Yet it starts from the base age. My friend, with whom I began this write-up with, cannot stand it when her child insists on having her own way. She takes it as a rebuke and/or defiance on the part of the child. She forces her to accept her own will, and makes her do what she wants her to do by resolving to verbal abuse and coercion. This is asserting control on one’s child, and will surely backfire one day as the child desires to oppose and enforces his/her ideas/will along the way to his/her growth.
Many such parents fail to realise this.

Children are born questioning everything, including what the adults in their lives insist they do, because that is how God created them. It is neither defiance nor a challenge but rather a genuine lack of understanding at that base age. Even the most intelligent adult needs to be guided when he/she enters into a new environment. Remember the world is relatively new to a child. Everything looks bigger and bolder than it really is.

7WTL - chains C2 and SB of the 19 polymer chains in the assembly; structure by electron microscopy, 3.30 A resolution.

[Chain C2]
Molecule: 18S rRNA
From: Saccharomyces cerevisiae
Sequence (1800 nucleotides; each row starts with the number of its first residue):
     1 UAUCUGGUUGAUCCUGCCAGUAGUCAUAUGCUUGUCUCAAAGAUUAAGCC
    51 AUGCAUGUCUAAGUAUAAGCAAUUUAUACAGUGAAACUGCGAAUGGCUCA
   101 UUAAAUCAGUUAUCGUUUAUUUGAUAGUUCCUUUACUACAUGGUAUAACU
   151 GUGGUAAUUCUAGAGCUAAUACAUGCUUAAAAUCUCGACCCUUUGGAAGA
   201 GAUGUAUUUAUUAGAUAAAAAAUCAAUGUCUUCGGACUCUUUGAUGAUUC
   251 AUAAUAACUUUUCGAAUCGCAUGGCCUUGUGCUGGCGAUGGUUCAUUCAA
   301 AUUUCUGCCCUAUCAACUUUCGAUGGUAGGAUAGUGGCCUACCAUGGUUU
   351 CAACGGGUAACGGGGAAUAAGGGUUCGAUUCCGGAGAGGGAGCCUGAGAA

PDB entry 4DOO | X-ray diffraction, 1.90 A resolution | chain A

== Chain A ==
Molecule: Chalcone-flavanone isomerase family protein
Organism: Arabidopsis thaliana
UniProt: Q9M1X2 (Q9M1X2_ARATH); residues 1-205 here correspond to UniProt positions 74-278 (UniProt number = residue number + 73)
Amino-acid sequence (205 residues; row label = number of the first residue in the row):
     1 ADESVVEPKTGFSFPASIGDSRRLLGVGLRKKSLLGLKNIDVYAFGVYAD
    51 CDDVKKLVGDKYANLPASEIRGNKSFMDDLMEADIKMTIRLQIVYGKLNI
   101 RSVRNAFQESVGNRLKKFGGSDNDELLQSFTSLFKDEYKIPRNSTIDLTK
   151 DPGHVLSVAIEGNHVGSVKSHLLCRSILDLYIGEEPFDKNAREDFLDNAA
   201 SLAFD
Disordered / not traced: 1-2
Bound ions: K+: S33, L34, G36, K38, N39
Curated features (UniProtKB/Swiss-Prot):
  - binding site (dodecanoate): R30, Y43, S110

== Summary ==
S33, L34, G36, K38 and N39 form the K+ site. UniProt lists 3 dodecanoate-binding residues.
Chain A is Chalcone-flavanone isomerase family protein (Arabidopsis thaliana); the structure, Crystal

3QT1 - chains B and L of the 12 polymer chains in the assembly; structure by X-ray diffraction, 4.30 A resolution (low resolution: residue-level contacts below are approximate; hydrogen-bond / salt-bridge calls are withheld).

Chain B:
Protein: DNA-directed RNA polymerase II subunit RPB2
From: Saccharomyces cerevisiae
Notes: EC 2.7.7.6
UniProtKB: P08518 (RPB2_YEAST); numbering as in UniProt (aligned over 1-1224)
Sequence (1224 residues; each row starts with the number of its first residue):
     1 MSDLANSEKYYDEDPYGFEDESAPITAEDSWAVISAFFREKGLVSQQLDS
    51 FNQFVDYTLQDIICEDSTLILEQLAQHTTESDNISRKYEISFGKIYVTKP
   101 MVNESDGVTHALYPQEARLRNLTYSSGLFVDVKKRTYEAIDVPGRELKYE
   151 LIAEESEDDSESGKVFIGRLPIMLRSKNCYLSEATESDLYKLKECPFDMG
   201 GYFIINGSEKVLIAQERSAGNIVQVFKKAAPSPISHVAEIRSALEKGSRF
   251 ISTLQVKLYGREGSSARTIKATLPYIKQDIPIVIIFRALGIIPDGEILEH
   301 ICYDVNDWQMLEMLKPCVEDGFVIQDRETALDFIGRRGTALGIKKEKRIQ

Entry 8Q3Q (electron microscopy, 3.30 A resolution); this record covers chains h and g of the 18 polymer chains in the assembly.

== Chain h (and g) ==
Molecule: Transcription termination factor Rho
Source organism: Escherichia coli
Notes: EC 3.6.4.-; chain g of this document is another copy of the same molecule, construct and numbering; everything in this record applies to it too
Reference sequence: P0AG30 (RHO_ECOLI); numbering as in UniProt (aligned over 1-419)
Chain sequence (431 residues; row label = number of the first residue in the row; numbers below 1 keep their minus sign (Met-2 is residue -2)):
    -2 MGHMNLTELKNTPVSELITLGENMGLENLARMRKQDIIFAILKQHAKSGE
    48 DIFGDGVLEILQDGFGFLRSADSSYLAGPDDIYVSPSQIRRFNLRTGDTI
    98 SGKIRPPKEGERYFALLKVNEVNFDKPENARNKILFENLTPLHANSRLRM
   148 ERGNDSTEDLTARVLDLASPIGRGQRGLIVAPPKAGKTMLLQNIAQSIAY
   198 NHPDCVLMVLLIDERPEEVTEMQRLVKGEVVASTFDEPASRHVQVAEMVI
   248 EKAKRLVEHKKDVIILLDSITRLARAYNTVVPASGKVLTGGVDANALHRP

Responsible parenting involves shaping children’s characters and telling them what is good and what is bad, what is the right way to do things and what is wrong to say or do. Anger should be the last resort. In fact, why anger?
The extremes between forcing your child and allowing that child to be the adult in the house are both wrong ways to treat children in general. The attitudinal behaviors of certain parents to humiliate, snob and exchange invectives with their own children bears the fruits of deviance, loss of respect and marginalization of those parents for the most part, in latter life.

Your child is not your best friend neither is he/she your perceived enemy or even your equal. Your child is your child. Mind your words because words have effect. Treat him/her with kindness and respect and the world would be a better and safer place for us all.